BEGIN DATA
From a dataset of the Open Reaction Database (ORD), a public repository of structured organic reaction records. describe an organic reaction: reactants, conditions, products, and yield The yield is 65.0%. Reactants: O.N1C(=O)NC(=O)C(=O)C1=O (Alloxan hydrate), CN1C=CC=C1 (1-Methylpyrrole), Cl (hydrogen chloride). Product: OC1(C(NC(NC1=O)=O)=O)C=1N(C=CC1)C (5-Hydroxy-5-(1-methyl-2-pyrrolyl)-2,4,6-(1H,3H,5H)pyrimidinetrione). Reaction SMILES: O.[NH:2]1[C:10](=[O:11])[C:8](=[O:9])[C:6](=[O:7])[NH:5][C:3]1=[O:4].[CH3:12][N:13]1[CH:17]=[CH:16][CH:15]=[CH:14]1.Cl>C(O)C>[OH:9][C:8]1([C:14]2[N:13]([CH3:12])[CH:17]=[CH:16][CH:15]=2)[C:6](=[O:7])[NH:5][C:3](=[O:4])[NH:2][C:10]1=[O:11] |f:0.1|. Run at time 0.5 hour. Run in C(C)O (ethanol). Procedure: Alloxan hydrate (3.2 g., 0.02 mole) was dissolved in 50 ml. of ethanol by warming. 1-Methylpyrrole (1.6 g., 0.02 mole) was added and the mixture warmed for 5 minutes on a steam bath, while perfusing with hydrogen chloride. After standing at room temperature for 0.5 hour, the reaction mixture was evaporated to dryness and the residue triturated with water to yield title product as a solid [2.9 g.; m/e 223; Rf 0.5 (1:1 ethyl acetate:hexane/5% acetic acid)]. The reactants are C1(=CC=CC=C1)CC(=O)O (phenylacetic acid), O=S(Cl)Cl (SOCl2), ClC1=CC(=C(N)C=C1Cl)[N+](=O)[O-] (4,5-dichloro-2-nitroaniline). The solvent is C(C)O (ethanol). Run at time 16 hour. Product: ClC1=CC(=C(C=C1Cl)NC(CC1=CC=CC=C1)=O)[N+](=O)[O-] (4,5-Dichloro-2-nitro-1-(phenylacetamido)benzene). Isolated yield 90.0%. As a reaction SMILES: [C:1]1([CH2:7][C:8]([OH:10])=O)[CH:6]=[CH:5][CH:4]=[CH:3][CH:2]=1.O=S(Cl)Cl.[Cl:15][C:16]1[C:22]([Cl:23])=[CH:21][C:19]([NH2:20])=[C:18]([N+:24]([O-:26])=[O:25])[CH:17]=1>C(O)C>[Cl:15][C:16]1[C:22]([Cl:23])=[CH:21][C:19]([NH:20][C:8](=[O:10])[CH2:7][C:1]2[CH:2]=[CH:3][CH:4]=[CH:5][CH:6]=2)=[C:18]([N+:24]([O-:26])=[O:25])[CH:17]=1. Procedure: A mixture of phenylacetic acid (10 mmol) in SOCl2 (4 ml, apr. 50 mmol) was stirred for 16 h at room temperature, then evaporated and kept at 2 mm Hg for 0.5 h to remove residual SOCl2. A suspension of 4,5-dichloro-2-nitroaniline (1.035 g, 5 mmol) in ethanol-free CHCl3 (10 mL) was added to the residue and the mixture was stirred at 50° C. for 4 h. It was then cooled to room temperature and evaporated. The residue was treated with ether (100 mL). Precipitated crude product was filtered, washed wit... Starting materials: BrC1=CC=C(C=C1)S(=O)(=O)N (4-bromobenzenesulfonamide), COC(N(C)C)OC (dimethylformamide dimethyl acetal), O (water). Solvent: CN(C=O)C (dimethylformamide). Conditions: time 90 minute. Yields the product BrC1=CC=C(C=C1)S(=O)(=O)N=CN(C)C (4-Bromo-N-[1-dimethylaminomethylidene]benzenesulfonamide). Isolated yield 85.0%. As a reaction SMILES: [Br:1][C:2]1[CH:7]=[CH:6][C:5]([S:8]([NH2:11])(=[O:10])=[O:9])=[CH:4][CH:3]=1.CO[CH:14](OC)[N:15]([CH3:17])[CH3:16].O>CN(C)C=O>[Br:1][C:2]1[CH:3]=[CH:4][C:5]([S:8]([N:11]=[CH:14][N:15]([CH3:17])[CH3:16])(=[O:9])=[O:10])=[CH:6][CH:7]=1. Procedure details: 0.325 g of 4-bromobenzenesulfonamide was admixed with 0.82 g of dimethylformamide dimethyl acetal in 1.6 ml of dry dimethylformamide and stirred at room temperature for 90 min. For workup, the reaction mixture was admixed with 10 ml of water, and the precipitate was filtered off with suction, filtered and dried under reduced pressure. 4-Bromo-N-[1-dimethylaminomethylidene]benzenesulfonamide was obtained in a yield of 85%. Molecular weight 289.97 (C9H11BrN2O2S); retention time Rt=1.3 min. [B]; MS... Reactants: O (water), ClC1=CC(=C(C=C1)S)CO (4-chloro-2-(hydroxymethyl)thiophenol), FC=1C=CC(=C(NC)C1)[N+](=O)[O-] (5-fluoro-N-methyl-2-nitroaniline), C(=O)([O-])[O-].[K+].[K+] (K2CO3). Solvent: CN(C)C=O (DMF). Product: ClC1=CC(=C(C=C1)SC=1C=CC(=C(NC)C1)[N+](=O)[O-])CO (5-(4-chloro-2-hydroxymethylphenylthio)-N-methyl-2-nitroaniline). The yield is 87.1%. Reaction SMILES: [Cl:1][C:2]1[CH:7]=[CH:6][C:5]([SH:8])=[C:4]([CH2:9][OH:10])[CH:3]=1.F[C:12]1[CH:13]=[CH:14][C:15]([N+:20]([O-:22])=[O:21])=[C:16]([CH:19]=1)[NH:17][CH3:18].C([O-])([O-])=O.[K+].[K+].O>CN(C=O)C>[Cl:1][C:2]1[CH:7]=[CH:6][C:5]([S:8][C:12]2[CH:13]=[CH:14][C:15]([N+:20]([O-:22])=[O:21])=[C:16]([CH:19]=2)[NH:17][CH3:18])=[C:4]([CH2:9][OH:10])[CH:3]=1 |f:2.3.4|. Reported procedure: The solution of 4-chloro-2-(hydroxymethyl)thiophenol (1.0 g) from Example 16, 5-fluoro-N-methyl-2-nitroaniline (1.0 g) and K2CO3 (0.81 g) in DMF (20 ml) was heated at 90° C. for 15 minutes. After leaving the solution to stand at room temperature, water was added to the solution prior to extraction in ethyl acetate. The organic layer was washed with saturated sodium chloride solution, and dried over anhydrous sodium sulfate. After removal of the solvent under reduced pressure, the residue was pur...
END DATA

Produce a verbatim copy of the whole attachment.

From a dataset of the Open Reaction Database (ORD), a public repository of structured organic reaction records. describe an organic reaction: reactants, conditions, products, and yield The yield is 65.0%. Reactants: O.N1C(=O)NC(=O)C(=O)C1=O (Alloxan hydrate), CN1C=CC=C1 (1-Methylpyrrole), Cl (hydrogen chloride). Product: OC1(C(NC(NC1=O)=O)=O)C=1N(C=CC1)C (5-Hydroxy-5-(1-methyl-2-pyrrolyl)-2,4,6-(1H,3H,5H)pyrimidinetrione). Reaction SMILES: O.[NH:2]1[C:10](=[O:11])[C:8](=[O:9])[C:6](=[O:7])[NH:5][C:3]1=[O:4].[CH3:12][N:13]1[CH:17]=[CH:16][CH:15]=[CH:14]1.Cl>C(O)C>[OH:9][C:8]1([C:14]2[N:13]([CH3:12])[CH:17]=[CH:16][CH:15]=2)[C:6](=[O:7])[NH:5][C:3](=[O:4])[NH:2][C:10]1=[O:11] |f:0.1|. Run at time 0.5 hour. Run in C(C)O (ethanol). Procedure: Alloxan hydrate (3.2 g., 0.02 mole) was dissolved in 50 ml. of ethanol by warming. 1-Methylpyrrole (1.6 g., 0.02 mole) was added and the mixture warmed for 5 minutes on a steam bath, while perfusing with hydrogen chloride. After standing at room temperature for 0.5 hour, the reaction mixture was evaporated to dryness and the residue triturated with water to yield title product as a solid [2.9 g.; m/e 223; Rf 0.5 (1:1 ethyl acetate:hexane/5% acetic acid)]. The reactants are C1(=CC=CC=C1)CC(=O)O (phenylacetic acid), O=S(Cl)Cl (SOCl2), ClC1=CC(=C(N)C=C1Cl)[N+](=O)[O-] (4,5-dichloro-2-nitroaniline). The solvent is C(C)O (ethanol). Run at time 16 hour. Product: ClC1=CC(=C(C=C1Cl)NC(CC1=CC=CC=C1)=O)[N+](=O)[O-] (4,5-Dichloro-2-nitro-1-(phenylacetamido)benzene). Isolated yield 90.0%. As a reaction SMILES: [C:1]1([CH2:7][C:8]([OH:10])=O)[CH:6]=[CH:5][CH:4]=[CH:3][CH:2]=1.O=S(Cl)Cl.[Cl:15][C:16]1[C:22]([Cl:23])=[CH:21][C:19]([NH2:20])=[C:18]([N+:24]([O-:26])=[O:25])[CH:17]=1>C(O)C>[Cl:15][C:16]1[C:22]([Cl:23])=[CH:21][C:19]([NH:20][C:8](=[O:10])[CH2:7][C:1]2[CH:2]=[CH:3][CH:4]=[CH:5][CH:6]=2)=[C:18]([N+:24]([O-:26])=[O:25])[CH:17]=1. Procedure: A mixture of phenylacetic acid (10 mmol) in SOCl2 (4 ml, apr. 50 mmol) was stirred for 16 h at room temperature, then evaporated and kept at 2 mm Hg for 0.5 h to remove residual SOCl2. A suspension of 4,5-dichloro-2-nitroaniline (1.035 g, 5 mmol) in ethanol-free CHCl3 (10 mL) was added to the residue and the mixture was stirred at 50° C. for 4 h. It was then cooled to room temperature and evaporated. The residue was treated with ether (100 mL). Precipitated crude product was filtered, washed wit... Starting materials: BrC1=CC=C(C=C1)S(=O)(=O)N (4-bromobenzenesulfonamide), COC(N(C)C)OC (dimethylformamide dimethyl acetal), O (water). Solvent: CN(C=O)C (dimethylformamide). Conditions: time 90 minute. Yields the product BrC1=CC=C(C=C1)S(=O)(=O)N=CN(C)C (4-Bromo-N-[1-dimethylaminomethylidene]benzenesulfonamide). Isolated yield 85.0%. As a reaction SMILES: [Br:1][C:2]1[CH:7]=[CH:6][C:5]([S:8]([NH2:11])(=[O:10])=[O:9])=[CH:4][CH:3]=1.CO[CH:14](OC)[N:15]([CH3:17])[CH3:16].O>CN(C)C=O>[Br:1][C:2]1[CH:3]=[CH:4][C:5]([S:8]([N:11]=[CH:14][N:15]([CH3:17])[CH3:16])(=[O:9])=[O:10])=[CH:6][CH:7]=1. Procedure details: 0.325 g of 4-bromobenzenesulfonamide was admixed with 0.82 g of dimethylformamide dimethyl acetal in 1.6 ml of dry dimethylformamide and stirred at room temperature for 90 min. For workup, the reaction mixture was admixed with 10 ml of water, and the precipitate was filtered off with suction, filtered and dried under reduced pressure. 4-Bromo-N-[1-dimethylaminomethylidene]benzenesulfonamide was obtained in a yield of 85%. Molecular weight 289.97 (C9H11BrN2O2S); retention time Rt=1.3 min. [B]; MS... Reactants: O (water), ClC1=CC(=C(C=C1)S)CO (4-chloro-2-(hydroxymethyl)thiophenol), FC=1C=CC(=C(NC)C1)[N+](=O)[O-] (5-fluoro-N-methyl-2-nitroaniline), C(=O)([O-])[O-].[K+].[K+] (K2CO3). Solvent: CN(C)C=O (DMF). Product: ClC1=CC(=C(C=C1)SC=1C=CC(=C(NC)C1)[N+](=O)[O-])CO (5-(4-chloro-2-hydroxymethylphenylthio)-N-methyl-2-nitroaniline). The yield is 87.1%. Reaction SMILES: [Cl:1][C:2]1[CH:7]=[CH:6][C:5]([SH:8])=[C:4]([CH2:9][OH:10])[CH:3]=1.F[C:12]1[CH:13]=[CH:14][C:15]([N+:20]([O-:22])=[O:21])=[C:16]([CH:19]=1)[NH:17][CH3:18].C([O-])([O-])=O.[K+].[K+].O>CN(C=O)C>[Cl:1][C:2]1[CH:7]=[CH:6][C:5]([S:8][C:12]2[CH:13]=[CH:14][C:15]([N+:20]([O-:22])=[O:21])=[C:16]([CH:19]=2)[NH:17][CH3:18])=[C:4]([CH2:9][OH:10])[CH:3]=1 |f:2.3.4|. Reported procedure: The solution of 4-chloro-2-(hydroxymethyl)thiophenol (1.0 g) from Example 16, 5-fluoro-N-methyl-2-nitroaniline (1.0 g) and K2CO3 (0.81 g) in DMF (20 ml) was heated at 90° C. for 15 minutes. After leaving the solution to stand at room temperature, water was added to the solution prior to extraction in ethyl acetate. The organic layer was washed with saturated sodium chloride solution, and dried over anhydrous sodium sulfate. After removal of the solvent under reduced pressure, the residue was pur...